Artists with OI: Mira Thompson

Ingunn & Mira at Amsterdam conference

Who are you and what do you do?

My name is Mira Thompson and I’m a singer.

In what way has OI affected your art?

As much as I want to say it hasn’t, I also know it completely affects the way I look at life in general. Which does not mean every song I write is directly connected to disability or ableism, but I also don’t avoid those subjects. But to me they are as important as writing a beautiful song about heartbreak, to name an original subject. 
I do, however, feel responsible for using my voice (quite literally) to advocate for disability rights. Music can be a powerful way of doing that. I recently released a song that I made with my friend Femke Smit using sounds my power chair makes. The lyrics are meant to be a bit confrontational. I’ve used what I see as some of the thoughtless statements and questions posed to those with visible disabilities. 
I dubbed the lyrics over the wheelchair sounds. Although the lyrics might seem to be a bit cynical, it was important for me to radically ban senti-mental emotions about this subject. My friend Feline Hjermind, who is a video-artist, made a video clip to accompany the song. Interested parties can find it under the title ‘Tiny Shoes’ (Mira Thompson) on YouTube:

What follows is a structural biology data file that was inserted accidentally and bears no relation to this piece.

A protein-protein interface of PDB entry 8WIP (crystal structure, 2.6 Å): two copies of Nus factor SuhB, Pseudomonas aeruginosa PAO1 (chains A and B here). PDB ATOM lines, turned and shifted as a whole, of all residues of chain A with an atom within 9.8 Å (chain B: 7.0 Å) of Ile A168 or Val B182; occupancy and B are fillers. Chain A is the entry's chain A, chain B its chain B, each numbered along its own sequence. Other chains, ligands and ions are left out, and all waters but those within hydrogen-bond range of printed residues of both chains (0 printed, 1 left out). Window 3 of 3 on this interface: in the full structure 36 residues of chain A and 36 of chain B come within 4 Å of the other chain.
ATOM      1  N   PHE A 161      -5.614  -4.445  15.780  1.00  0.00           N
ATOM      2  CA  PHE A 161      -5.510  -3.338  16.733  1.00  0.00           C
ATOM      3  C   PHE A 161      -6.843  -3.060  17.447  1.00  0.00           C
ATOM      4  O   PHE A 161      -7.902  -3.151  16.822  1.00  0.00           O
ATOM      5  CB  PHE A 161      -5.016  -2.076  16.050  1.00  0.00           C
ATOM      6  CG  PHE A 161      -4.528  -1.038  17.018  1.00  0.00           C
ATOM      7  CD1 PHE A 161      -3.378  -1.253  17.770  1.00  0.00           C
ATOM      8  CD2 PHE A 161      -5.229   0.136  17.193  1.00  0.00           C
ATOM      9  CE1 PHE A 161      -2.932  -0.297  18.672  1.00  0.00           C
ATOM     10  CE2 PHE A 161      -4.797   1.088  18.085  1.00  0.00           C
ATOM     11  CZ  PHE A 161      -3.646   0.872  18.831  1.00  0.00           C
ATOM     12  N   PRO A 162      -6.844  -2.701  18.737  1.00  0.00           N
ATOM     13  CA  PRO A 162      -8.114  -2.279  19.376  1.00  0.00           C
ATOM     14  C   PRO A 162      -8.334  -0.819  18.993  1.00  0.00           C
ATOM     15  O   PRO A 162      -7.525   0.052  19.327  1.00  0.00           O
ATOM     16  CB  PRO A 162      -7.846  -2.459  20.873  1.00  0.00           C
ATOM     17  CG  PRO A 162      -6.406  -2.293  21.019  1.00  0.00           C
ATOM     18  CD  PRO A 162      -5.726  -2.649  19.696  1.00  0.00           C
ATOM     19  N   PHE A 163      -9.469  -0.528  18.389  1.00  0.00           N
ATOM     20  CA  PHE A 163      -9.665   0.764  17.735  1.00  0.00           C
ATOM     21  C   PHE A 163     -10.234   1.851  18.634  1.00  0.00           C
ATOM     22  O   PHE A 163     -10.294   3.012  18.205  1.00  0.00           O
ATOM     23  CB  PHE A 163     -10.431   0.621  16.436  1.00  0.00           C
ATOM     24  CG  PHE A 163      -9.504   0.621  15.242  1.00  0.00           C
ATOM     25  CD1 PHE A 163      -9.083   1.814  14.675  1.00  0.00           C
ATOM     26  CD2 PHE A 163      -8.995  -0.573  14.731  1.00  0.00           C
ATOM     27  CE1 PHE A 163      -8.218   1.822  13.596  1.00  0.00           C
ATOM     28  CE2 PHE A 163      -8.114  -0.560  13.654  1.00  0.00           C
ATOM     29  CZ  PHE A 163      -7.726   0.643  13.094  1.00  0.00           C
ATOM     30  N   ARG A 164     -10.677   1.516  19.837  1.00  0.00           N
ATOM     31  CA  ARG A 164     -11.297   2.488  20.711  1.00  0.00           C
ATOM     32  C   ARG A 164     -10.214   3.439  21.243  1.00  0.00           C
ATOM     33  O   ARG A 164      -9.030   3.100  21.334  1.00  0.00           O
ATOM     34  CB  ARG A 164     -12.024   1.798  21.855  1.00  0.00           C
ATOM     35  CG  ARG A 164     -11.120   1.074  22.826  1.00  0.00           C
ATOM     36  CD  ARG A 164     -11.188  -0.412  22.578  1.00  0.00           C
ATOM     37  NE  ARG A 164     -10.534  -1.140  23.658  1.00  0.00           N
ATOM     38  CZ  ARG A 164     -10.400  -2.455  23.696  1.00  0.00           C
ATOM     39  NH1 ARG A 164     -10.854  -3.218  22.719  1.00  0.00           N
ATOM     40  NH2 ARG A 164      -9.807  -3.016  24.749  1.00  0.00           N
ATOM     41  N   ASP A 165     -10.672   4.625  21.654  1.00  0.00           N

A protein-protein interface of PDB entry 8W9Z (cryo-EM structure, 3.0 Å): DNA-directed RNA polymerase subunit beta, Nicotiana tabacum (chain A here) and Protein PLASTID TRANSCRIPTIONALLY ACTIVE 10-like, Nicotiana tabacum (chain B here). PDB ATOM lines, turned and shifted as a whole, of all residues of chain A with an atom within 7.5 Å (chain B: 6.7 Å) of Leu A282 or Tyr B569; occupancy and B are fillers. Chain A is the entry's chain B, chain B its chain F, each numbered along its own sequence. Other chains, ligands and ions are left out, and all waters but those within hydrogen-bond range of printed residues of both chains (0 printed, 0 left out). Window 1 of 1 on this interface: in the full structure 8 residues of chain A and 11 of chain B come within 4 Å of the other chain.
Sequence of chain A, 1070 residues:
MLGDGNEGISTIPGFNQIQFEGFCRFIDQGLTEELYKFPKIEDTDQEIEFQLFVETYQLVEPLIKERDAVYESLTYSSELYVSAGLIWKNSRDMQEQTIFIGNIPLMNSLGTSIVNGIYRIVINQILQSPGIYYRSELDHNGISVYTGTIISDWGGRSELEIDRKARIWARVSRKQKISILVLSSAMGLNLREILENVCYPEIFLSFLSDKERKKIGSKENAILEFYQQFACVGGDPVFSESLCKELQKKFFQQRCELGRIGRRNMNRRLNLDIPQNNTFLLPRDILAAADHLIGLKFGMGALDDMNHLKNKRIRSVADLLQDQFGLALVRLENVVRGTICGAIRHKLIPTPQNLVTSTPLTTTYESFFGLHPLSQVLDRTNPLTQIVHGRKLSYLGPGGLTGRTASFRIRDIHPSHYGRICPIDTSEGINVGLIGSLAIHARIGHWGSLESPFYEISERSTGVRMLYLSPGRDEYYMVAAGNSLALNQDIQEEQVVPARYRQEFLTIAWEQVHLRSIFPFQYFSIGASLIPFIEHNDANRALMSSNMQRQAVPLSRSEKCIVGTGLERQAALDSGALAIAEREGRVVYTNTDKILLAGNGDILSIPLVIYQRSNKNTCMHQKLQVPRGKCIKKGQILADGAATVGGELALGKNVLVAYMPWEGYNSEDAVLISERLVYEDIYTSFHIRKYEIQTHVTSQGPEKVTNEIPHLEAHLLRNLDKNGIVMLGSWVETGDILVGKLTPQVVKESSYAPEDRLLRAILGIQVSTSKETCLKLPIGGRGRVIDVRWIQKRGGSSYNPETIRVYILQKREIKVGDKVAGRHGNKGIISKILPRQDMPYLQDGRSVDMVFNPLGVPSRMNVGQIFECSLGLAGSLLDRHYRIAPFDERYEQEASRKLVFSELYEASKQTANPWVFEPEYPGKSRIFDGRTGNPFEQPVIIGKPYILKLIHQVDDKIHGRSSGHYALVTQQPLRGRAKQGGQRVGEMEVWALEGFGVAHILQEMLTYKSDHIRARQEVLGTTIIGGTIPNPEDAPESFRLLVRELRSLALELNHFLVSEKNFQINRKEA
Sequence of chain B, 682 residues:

What themes do you pursue?

Just about anything that captures my imagination can become a theme for my music. For example I am now working on a song inspired by my own shadow. I found the idea of a shadow of something (or someone) very small taking on large proportions as a shadow. Fascinating!

What role does the artist have in society?

I don’t think I get to decide what role an artist has in society. An artist can fulfill so many roles and functions in society. One of my hopes is to be able to provide a sense of connectedness for people. Although I definitely don’t think art has to be political, I do think that is one of it’s possible functions.
For example, I strongly believe that it is a political act in itself for a woman with a visible disability to perform on stage. 
If my music reaches lots of different people on lots of different levels, then I have succeeded.

What is quality of life for you?

For me, quality of life is being able to keep developing in every aspect of my life. This means not being held back by social and/or physical barriers or restraints. That can range from simple accessibility issues to access to education and openness in all kinds of social situations.

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